Unfortunately we've just done the Record so that's unlikely appear again for a while. However, your request has been duly noted.
Pete
 
A

Anonymous

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Hi

Forum users have been given the oppurtunity here to make our voices heard regarding comparison testing of tools in GWW

Apart from two posters and myself, few seem to be interested. :(

Maybe there are some who feel they have most of the tools they will need so don't care.

.... or maybe its just the general apathy we seem to suffer from in this country which allows us to be charged some of the highest prices for some of the shoddiest goods.

Genuine comparison testing would I am sure, help to improve standards and inform customers ( us).

Buying tools can be a very expensive business.

Any info which can help us avoid those expensive mistakes which we all make has surely to be a good thing.


............. but hey, what do I know??

Best just leave it I guess. The forum has spoken :roll:

I mean, we wouldn't want all those crappy and expensive so-called tool makers going out of business cos we were better informed would we?

I mean, no more disappointment after paying £xxx's for a machine, a day to put it together, to find out its a load of rubbish. The great fun of pulling it apart repacking it and trying to get a refund.

These companies must just love us here.

Top prices for lowest quality.

...and who can blame them when those who should know better sit on their hands.

Cheers

Billzee

Edit: Rant over, please vote in the comparison tool testing thread. Don't let this oppurtunity pass us by
 

woodshavings

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I certainly would like more comparisons - but also comments about the aftersales support.

In a given catagory, many machines appear to be produced in the same factory but have different cosmetic differences dependant upon the importer. Are the machines the same - does one importer offer better value for the identical machine? What about aftersales support - is there a difference here?

John
 

Alf

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Billzee,

Somehow I don't think I'll get anywhere asking for more hand tool comparisons... :( I dunno really, the whole reviewing thing is so subjective anyway, one reviewer comparing all the alternatives still might well give the nod to a machine that you, the reader, wouldn't like. Whatever their limitations, the GWW reviews still beat the rest hands down, to my mind (PM me for where to send the cheque, Andy...). I think I'd be a bit more interested in endurance tests, come to think about it. Now if the "Best on Test" of the bigger round ups could then go for a 6 month endurance test in the GWW workshop, that'd be interesting. Would its rating go up? Or down? Any little wrinkles in everyday use would be more likely to turn up too. Plus it'd be an incentive to manufactures to produce good products, 'cos the best one would end up getting twice the coverage. Just a thought, but probably logistically a nightmare.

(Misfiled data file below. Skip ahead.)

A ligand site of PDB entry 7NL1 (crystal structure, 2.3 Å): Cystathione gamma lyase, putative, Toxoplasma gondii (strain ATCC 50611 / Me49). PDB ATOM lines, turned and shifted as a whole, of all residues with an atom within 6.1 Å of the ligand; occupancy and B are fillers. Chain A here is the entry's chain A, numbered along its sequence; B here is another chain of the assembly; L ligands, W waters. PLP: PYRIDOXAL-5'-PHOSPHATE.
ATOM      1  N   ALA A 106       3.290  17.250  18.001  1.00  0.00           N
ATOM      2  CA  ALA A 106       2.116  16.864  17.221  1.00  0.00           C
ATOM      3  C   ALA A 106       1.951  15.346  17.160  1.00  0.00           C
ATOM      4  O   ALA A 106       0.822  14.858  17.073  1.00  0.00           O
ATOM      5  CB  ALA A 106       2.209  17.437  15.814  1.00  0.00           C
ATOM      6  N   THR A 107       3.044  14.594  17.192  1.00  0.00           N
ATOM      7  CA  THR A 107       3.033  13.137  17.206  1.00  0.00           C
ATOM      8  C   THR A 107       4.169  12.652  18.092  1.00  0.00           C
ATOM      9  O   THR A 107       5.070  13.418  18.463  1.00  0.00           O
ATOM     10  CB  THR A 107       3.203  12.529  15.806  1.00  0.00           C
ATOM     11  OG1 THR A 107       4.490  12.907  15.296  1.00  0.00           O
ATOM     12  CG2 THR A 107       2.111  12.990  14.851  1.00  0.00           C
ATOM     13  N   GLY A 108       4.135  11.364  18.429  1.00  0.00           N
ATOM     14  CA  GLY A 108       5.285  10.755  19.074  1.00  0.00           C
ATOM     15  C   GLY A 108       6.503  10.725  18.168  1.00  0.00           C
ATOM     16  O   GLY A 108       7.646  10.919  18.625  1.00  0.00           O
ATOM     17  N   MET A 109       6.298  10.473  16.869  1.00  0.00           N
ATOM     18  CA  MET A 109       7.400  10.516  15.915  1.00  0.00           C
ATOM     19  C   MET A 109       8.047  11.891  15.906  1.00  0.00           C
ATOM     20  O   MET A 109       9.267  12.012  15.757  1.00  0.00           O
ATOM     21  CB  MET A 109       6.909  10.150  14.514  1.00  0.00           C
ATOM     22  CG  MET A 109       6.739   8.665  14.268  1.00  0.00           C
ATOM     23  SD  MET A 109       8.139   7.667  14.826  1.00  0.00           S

Cheers, Alf
 

kityuser

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My personal opinion is that frequent round-ups are very useful. Is a full review needed of each product if it has already been reviewed in past mags, NO

I hate to keep going back to it, but guitar mags have it sussed!. Round ups are frequent, and relevant...... yes they sometimes round up VERY expensive bits of kit, but MOST people I think you`ll find will want a round-up review of SIMILARLY priced and targeted kit.

normal format:
beginner kit
intermediate kit
pro kit

normally around 3 or 4 examples of the target group, with an extended look at the "star" or "suggested" buy.


the example given in a previous post of 3 or 4 bandsaws all of different price ranges/target buyers may well be useful to somebody wishing to see "what you get for you £££" but very unuseful to somebody wishing to buy a bandsaw in a specific price range.

12 or 13 issues a year, surely a round-up every other mag is`nt going to hurt.


heres an idea, how about the mags let US produce an article, I`m sure we could all do a good round up of our bandsaws with charley as the article editor???????????
 
A

Anonymous

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Alf and kituser, I take your points regarding endurance testing and roundups.

Alf says..
.......the whole reviewing thing is so subjective anyway, one reviewer comparing all the alternatives still might well give the nod to a machine that you, the reader, wouldn't like .........
If that were true Alf then the reviews as they are now would suffer that also and given your next line of that quote
..... Whatever their limitations, the GWW reviews still beat the rest ...
its not something that would seem to hold a lot of creedence for you

Also, TBF, we all generally know when we are using a decent bit of kit, hence the success and general aggreement about such companies products as Makita, Festool, etc.

Like most things, reviews are subjective, but we all know a good tool when we use it. I'm sure GWW does also, we just need them tested together.

Its not the earth we are asking here, is it??
 
A

Anonymous

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Morning all!!

Well, where do I start?
Whatever their limitations, the GWW reviews still beat the rest hands down, to my mind
Cheers Alf! Now where do they keep the bigheaded icon?:D